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Q. Who is Mr. Smarty Plants?

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Ask Mr. Smarty Plants is a free service provided by the staff and volunteers at the Lady Bird Johnson Wildflower Center.

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Thursday - February 26, 2015

From: Comanche, TX
Region: Southwest
Topic: Plant Identification
Title: Identification of thorny bush
Answered by: Nan Hampton

QUESTION:

We found a small thorny like bush in our hay field near the fence line yesterday. It has thorns and each thorn has new nodes along the thorn. it is a frosted like white at this time. It is early february. looks like the frosty color on an ice plant. The plant is bush like. it has been growing new sprouts all around the base of it. It has no leaves or berries at this time. It is not a Mesquite.I am familiar with them. Never seen anything like this

ANSWER:

Here are some possibilities for the thorny bush that you have growing in your field in Comanche County:

Gleditsia triacanthos (Honey locust) is shown to occur in Comanche County by the distribution map on the USDA Plants Database.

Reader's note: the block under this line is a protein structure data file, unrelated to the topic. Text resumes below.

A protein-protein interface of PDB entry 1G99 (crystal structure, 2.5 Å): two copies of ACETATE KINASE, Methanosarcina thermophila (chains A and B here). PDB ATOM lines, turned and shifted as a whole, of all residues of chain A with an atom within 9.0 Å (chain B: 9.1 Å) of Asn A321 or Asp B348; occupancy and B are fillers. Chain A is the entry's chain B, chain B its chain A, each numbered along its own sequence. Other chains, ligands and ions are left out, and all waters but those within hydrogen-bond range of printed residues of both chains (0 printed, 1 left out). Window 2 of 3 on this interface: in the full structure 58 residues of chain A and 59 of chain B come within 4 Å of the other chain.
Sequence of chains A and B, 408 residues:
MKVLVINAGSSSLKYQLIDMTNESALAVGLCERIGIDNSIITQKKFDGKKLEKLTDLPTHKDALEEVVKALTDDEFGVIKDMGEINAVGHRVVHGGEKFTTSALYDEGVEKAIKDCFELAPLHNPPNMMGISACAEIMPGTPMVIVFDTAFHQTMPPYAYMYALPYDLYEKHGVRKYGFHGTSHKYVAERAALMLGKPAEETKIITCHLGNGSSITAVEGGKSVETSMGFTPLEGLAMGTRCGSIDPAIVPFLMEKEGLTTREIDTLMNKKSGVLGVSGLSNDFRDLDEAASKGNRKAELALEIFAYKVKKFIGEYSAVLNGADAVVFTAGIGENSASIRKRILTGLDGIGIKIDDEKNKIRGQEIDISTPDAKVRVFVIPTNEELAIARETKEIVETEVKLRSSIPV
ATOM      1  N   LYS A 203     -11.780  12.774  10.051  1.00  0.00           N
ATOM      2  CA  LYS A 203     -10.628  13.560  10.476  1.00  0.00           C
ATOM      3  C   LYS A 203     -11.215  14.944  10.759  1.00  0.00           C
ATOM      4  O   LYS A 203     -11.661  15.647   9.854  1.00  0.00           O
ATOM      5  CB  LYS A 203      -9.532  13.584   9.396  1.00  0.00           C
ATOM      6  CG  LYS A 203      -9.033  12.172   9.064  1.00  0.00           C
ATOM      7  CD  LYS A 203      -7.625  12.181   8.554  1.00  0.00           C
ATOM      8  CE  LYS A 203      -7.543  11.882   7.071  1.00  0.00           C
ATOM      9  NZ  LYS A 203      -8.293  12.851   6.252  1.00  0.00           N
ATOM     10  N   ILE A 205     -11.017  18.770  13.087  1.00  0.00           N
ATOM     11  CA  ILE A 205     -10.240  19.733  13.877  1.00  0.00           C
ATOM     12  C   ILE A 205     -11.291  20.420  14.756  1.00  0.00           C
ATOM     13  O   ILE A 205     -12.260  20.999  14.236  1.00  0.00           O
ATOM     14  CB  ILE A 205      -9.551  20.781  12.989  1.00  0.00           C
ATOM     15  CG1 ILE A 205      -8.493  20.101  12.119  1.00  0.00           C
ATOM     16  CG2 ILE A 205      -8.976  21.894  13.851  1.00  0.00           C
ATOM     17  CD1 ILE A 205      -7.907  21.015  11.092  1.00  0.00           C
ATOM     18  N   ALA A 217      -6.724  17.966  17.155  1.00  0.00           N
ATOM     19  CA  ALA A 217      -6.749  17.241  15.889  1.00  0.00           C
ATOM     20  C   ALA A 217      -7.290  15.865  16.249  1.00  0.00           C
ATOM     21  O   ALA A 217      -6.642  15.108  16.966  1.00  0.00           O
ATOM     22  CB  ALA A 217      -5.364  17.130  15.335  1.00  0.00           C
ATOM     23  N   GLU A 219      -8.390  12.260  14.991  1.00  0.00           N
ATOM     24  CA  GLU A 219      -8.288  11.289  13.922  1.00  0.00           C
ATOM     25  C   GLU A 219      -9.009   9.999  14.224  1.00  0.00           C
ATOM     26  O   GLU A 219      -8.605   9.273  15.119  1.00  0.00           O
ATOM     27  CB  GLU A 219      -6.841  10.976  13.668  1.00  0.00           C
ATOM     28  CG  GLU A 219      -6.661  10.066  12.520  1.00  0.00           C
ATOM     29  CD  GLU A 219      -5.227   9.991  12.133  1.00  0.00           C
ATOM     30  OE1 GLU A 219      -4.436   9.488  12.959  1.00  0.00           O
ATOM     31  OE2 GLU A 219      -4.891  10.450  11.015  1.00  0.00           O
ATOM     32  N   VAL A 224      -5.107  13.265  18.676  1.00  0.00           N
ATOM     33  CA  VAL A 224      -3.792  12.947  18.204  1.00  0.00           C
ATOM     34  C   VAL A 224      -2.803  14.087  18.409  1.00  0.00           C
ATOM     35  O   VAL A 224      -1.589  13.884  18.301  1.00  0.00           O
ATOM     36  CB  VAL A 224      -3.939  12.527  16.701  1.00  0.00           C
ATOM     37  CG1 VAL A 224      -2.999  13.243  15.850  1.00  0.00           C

Poncirus trifoliata (Hardy orange) is not native and is shown to occur as near as McLennan County according to the USDA Plants Database.

Sideroxylon lanuginosum (Gum bumelia) is shown to occur in adjacent Brown County according to the USDA Plants Database.  Here is a link to more photos of gum bumelia from Stephen F. Austin University.

Crataegus crus-galli (Cockspur hawthorn) is found in Comanche County according to the USDA Plants Database.

If none of these is the shrub you are seeing and if you have or can take a photo of it, you should visit our Plant Identification page where you will find links to several plant identification forums that will accept photos for identification.

 

From the Image Gallery


Honey locust
Gleditsia triacanthos

Honey locust
Gleditsia triacanthos

Alabama supple-jack
Berchemia scandens

Cockspur hawthorn
Crataegus crus-galli

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